Dennis D. McDonald ( consults from Alexandria Virginia. His services include writing & research, proposal development, and project management.

By Dennis D. McDonald

I usually don’t pay much attention to “death of” web posts — unless I’m writing them, of course — but Kevin Cavanaugh’s Death of the Document is worth a read.

Cavanaugh says the following after a brief review of cloud based alternatives to standard office application suites:

These other options have arrived due in part to the evolution of how people view “a document” and how people expect to collaborate and work together. Businesses are demanding these changes: it has become the norm to work in real time and be aware of updates as they occur. Vendors will have to meet these demands, and offer solutions to businesses that offer collaborative editing, assignment of tasks and management of comments.

While  I agree somewhat with Cavanaugh’s perspective on the changing role of the document, I think he misses an important point: that is, email continues to be a major platform for communication and collaboration in large organizations,  despite wholesale adoption of collaboration platforms such as SharePoint and Jive. Emails, after all, can be thought of as “little documents.” They’re created, they support (albeit inefficiently) sharing and collaboration among groups of people, and they get stored, saved, searched, forwarded, and deleted, just like “real documents.”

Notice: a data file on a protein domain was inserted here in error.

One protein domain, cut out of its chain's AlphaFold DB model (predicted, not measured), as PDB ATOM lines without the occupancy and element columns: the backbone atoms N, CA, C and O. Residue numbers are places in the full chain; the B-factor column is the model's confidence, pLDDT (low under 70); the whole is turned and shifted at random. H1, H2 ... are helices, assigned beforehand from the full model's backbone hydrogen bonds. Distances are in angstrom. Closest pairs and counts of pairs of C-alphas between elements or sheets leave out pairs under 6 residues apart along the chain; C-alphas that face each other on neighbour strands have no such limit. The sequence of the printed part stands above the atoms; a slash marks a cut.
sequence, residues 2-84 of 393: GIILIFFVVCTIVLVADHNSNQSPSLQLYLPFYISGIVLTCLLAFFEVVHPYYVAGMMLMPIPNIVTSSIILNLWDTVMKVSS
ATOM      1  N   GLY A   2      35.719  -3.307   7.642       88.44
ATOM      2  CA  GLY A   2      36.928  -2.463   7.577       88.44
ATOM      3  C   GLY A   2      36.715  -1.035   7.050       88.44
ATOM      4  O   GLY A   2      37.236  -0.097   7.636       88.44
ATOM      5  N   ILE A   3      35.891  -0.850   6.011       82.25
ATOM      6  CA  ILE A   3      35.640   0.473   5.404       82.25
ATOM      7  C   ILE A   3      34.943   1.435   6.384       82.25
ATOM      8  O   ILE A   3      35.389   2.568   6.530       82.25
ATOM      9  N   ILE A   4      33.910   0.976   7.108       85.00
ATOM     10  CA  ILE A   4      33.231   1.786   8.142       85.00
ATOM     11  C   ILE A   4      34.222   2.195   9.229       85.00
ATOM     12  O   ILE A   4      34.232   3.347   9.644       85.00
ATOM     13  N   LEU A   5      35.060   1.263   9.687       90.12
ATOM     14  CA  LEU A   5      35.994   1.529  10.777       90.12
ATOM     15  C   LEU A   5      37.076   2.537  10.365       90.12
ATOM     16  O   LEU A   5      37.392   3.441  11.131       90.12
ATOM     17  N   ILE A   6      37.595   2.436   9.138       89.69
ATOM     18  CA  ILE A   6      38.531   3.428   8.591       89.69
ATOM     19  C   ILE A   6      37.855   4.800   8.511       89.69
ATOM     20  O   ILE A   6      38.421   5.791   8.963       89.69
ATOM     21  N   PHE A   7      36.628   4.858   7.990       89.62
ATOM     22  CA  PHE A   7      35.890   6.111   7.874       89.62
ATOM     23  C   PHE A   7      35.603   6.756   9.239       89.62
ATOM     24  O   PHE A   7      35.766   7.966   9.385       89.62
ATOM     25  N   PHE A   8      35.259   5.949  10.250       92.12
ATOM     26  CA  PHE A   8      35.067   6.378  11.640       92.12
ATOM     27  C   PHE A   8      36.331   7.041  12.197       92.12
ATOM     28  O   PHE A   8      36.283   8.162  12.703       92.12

I know some folks, for example, who couldn’t do their work without the ability to use Gmail’s powerful built-in search features, features that put to shame the full text search and retrieval software one of my old employers used for managing huge document collections on optical discs. If you ask Gmail users how they like Gmail’s document search and retrieval system they’ll look at you, puzzled,  till you tell them you’re talking about Gmail. “Oh, you mean email search,” they’ll say.

I am well aware of the difference between “real” documents and email, and about the different uses, limitations, records management, and compliance issues that surround them. That’s not the point. The point is that documents aren’t dead, they’re evolving. Just as more and more communication is moving to real-time collaboration via “social” platforms, it’s also be true that a lot of the content previously instantiated in “documents” is now moving to — and being quite happily managed — using email. Acknowledging that will be necessary if we want to really help enterprise employees to communicate and collaborate more effectively. 

Copyright (c) 2011 by Dennis D. McDonald

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